NILS JENSEN: The political veteran

A municipal election campaign-time profile of Oak Bay mayoral candidate Nils Jensen

Coun. Nils Jensen has been an advocate for better transportation pathways around Oak Bay and spearheaded the muncipality’s climate change task force during his tenure on council.

Coun. Nils Jensen has been an advocate for better transportation pathways around Oak Bay and spearheaded the muncipality’s climate change task force during his tenure on council.

An acquaintance of Nils Jensen calls out to him on the street near Oak Bay Village. After exchanging talk about coaching baseball and other topics, the man asks why he should vote for him as mayor of Oak Bay.

Jensen launches into campaign mode, stating his experience at the regional level and during 15 years on council would serve him and the community well as mayor. The exchange ends with the man agreeing to put a Jensen sign on his lawn.

Finding common ground with residents is a characteristic Jensen has cultivated since he was mentored by former Oak Bay councillor and MLA Scott Wallace, who recently passed away.

“He told me to use the simple test: What is in the best interest of the community?” Jensen said. “Those words have been my guiding principle. It’s a simple strategy, but it’s not always easy.”

As in dealing with the possible legalization of secondary suites, a hot-button issue in the municipality in recent years and one that came to a head this year.

Jensen has a wealth of experience dealing with the issue.

He chaired the task force on secondary suites and wrote the final report for council, complete with recommendations, which were then hotly debated by the community.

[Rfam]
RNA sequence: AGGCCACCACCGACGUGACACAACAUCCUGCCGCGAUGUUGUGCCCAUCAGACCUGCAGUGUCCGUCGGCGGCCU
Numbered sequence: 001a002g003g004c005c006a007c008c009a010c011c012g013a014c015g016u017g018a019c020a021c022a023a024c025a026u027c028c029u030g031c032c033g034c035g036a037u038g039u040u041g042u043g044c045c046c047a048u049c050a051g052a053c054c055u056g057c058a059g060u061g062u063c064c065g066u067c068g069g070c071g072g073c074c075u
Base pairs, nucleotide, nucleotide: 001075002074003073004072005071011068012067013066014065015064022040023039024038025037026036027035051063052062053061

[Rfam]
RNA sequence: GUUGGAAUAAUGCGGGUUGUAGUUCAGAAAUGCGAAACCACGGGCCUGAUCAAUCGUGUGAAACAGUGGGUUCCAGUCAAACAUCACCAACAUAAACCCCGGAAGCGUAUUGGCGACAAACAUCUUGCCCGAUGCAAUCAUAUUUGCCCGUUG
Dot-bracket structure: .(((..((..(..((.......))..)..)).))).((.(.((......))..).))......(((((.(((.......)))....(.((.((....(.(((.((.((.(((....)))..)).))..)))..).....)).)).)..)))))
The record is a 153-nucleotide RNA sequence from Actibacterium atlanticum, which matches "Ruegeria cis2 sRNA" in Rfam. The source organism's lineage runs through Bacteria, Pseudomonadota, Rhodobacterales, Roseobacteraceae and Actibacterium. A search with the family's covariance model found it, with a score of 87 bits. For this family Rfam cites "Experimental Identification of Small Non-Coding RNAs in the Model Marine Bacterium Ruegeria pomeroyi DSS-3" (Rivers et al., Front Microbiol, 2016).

While council tabled making a decision on the matter until next year, the issue continues to be divisive, Jensen said.

He brought up a conversation he had with a neighbour who stated firm opposition to the idea. After Jensen presented some options for how it could work to the community’s advantage, in terms of guiding housing strategy in the municipality, the man began to see it wasn’t a black-and-white issue.

“I think there is a lot of common ground. The new council should cultivate that,” Jensen said. “I think people wanted an appropriate process (on secondary suites), and felt the timelines laid out by the mayor didn’t allow for that.”

Housing strategy should be included in a revised official community plan, he said. Jensen would ideally like to see the OCP project completed in a year or so. He noted, however, there are more variables to consider than in the 1996 revision, such as the twinning of the Uplands sewage/stormwater lines, transportation, police service integration and heritage preservation.

For projects that will significantly impact residents, the best approach is to get them involved early in the planning process, which he said happened with the new Oak Bay High project, but did not with the Oak Bay Lodge replacement.

“It’s about encouraging a meaningful dialogue and mutual problem solving.”


Nils weighs in

On council turnover: “There were three of us who were new to council (in 1996) and we had the luxury of easing into the job. The new council will not have that luxury. They’ll have to be up to speed on a number of issues, from deer to sewage to policing, the OCP and parking issues.”

On secondary suites: “Questions raised by residents need to be addressed in an open, informed and rational community dialogue that starts with understanding the benefits and cost of having secondary suites in our community.”

On urban deer: “I support a regional management plan that results in a significant reduction of the deer population. This will require co-operation and co-ordination, and as mayor I will continue to ensure that Oak Bay interests are represented at the regional tables.”

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